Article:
Understanding usual care for patients with long-term conditions in 3 areas of the UK – an aspect of the process evaluation of the 3D study

Talk Code: 
EP3C.08
Presenter: 
Mei-See Man
Co-authors: 
Rebecca Robinson, Cindy Mann, Bruce Guthrie, Alison Shaw, Stewart Mercer, Pete Bower, Chris Salisbury
Author institutions: 
University of Bristol, University of Dundee, University of Glasgow and University of Manchester

Problem

A cluster randomised controlled trial to improve the management of multimorbidity in general practice – the 3D study, recruited 33 GP practices in 3 areas: Bristol, Manchester and Glasgow. Implementation of the intervention may differ between practices due to differences in resources, skills and diverse personnel. One factor may be the extent to which the intervention differs from usual care in each practice, as this may influence ease of implementation. Unintended consequences of the intervention or changes due to external influences may occur over the course of the trial and also affect outcomes. Understanding context, how it changed over time, and how it might have influenced implementation of the intervention are important aspects of the process evaluation of the trial.

Approach

A practice survey was developed to capture how individual practices currently manage individuals living with long term conditions, focusing on key components of the 3D intervention. These components include combining long-term condition reviews, seeing a named GP, depression screening, annually reviewing and optimising medication, providing a care plan to the patient and use of a specially-designed electronic template. The survey also included practice size, clinical skills, practice recall systems, how the reviews are managed and by which clinical professional. Each practice was first contacted by phone to identify their preferred respondent and give them the option of providing the information by telephone interview or by self-completed survey. The survey template was modified in light of emerging information which meant returning to some practices for additional information at the end.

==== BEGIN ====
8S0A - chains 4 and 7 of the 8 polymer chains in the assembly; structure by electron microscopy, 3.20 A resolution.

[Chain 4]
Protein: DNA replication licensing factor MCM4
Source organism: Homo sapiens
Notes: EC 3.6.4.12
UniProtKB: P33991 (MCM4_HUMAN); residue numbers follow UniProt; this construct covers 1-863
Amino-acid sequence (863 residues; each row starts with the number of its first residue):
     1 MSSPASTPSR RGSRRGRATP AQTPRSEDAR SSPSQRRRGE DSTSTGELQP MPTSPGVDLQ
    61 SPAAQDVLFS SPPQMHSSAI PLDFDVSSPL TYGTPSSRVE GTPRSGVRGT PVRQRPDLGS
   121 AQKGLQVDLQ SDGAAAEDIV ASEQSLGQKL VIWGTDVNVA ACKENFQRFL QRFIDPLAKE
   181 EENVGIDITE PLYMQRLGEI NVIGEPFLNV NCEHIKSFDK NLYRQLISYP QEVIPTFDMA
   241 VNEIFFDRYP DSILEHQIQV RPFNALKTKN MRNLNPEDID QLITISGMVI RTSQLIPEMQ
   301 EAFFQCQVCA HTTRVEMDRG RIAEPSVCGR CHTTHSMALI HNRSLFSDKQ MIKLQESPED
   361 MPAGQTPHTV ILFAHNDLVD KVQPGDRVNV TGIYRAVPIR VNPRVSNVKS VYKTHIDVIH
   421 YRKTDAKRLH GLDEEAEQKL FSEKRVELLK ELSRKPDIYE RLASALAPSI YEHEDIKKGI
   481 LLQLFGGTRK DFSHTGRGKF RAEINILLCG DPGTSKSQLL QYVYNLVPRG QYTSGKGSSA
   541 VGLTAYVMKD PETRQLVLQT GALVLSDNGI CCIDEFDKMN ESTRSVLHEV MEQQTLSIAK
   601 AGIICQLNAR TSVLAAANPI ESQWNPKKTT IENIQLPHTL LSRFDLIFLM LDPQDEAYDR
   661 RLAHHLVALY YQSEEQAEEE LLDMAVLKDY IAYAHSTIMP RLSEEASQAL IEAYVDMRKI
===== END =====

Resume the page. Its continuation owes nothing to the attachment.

Findings

Many practices are moving towards a combined review of patient’s multiple long-term conditions in one appointment and commissioners are pushing for better co-ordination and patient-centredness but this is difficult to achieve when systems (e.g. templates) are disease-focused. Various models of care were identified across the 33 practices from individuals being invited for a combined review of all their conditions in their birthday month to invitations for separate review of each individual condition. In some practices GPs undertake most reviews, leaving just respiratory and diabetes reviews to practice nurses. In other practices, nurses do the majority. Occasionally Health Care Assistants have been trained to complete various reviews from learning disability to diabetic foot checks. Fourteen of the 33 practices fully combine their reviews but none of the practices currently have fully combined review templates. Thirteen practices do no formal depression screening for individuals with multimorbidity. The remaining practices have a variety of depression screening policies.

Consequences

Models of care depend on skills and resources available. There is still much scope for improving systems to support patient-centred, integrated care for people with multimorbidity.

Submitted by: 
Becca Robinson
Funding acknowledgement: 
This project was funded by the National Institute for Health Research Health Services and Delivery Research Programme (project number 12/130/15).